Notes:

    1. TRn is equivalent to nX.
    2. As illustrated by the example, tabs can be used not only to skip over parts of the input, but to go back and re-read parts of it.
    3. If TLn defines a position before the start of the record, the cursor is positioned at the first character. TL with a large value of n can therefore be used to return the cursor to the beginning of the record (as can T1).

    8.3 Formatted output

    Output statements use the same format descriptors as for input and another, the literal format descriptor, which is a string of characters for output. The descriptors are summarised in Figure 15 and described further in the following sections.

    Descriptor Meaning
    Iw Output an INTEGER value in the next w character positions
    Fw.d Output a REAL value in the next w character positions, with d digits
    in the fractional part.
    Ew.d Output a REAL value in exponential notation in the next w character positions,
    with d digits in the fractional part.
    nX Skip the next n character positions.
    Tc Skip to character absolute position c.
    TLn Skip to the character which is n characters to the left of the current character.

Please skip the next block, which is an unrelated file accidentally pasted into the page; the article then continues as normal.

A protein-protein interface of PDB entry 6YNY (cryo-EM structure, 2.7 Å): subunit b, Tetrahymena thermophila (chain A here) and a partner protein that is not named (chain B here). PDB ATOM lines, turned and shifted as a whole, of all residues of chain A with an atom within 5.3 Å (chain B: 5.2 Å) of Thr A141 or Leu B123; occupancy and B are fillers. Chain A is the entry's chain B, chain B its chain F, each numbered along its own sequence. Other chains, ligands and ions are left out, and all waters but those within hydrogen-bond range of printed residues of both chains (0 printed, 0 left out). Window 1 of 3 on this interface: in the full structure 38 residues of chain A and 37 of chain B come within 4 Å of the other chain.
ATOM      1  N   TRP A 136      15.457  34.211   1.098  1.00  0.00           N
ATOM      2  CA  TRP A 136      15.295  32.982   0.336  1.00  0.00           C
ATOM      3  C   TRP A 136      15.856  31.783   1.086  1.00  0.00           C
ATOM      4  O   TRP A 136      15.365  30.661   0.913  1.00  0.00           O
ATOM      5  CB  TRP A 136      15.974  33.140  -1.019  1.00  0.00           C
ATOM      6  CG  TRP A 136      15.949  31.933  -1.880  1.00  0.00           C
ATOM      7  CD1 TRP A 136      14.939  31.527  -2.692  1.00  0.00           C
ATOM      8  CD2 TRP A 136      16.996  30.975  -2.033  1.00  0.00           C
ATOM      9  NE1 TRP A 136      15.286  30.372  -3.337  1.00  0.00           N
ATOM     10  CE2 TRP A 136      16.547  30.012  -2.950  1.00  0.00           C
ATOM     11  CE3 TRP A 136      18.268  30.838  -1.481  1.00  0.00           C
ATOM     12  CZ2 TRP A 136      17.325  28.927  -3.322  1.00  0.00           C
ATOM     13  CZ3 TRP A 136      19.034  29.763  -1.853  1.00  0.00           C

TRn Skip to the character which is n characters to the right of the current character.
    'c1c2...cn' Output the string of n characters c1c2...cn starting at the next character position.
    nHc1c2...cn Output the string of n characters c1c2...cn starting at the next character position.

    Figure 15: Some format descriptors for output

    8.3.1 Vertical spacing

    As well as defining the layout of a line of output via an associated FORMAT statement, an output statement must define the vertical placement of the line on the screen or page of printed output. The method of doing this is described before the use of the format descriptors of Figure 15.

    The computer uses the output list and the corresponding format specification list to build each line of output in a storage unit called an output buffer before displaying or printing it. When the contents of the buffer are displayed on the screen or printed on paper, the first character is not shown, but is interpreted as a control character, defining the vertical placement of the line. Four control characters are recognised, as shown in Figure 16.

    Character Vertical spacing before output
    Space One line
    0 (zero) Two lines
    1 New page
    + No vertical spacing (i.e. current line is overprinted).

    Figure 16: Control characters for vertical spacing

    The effect of any other character is not defined, but is usually the same as a space, i.e. output is on the next line.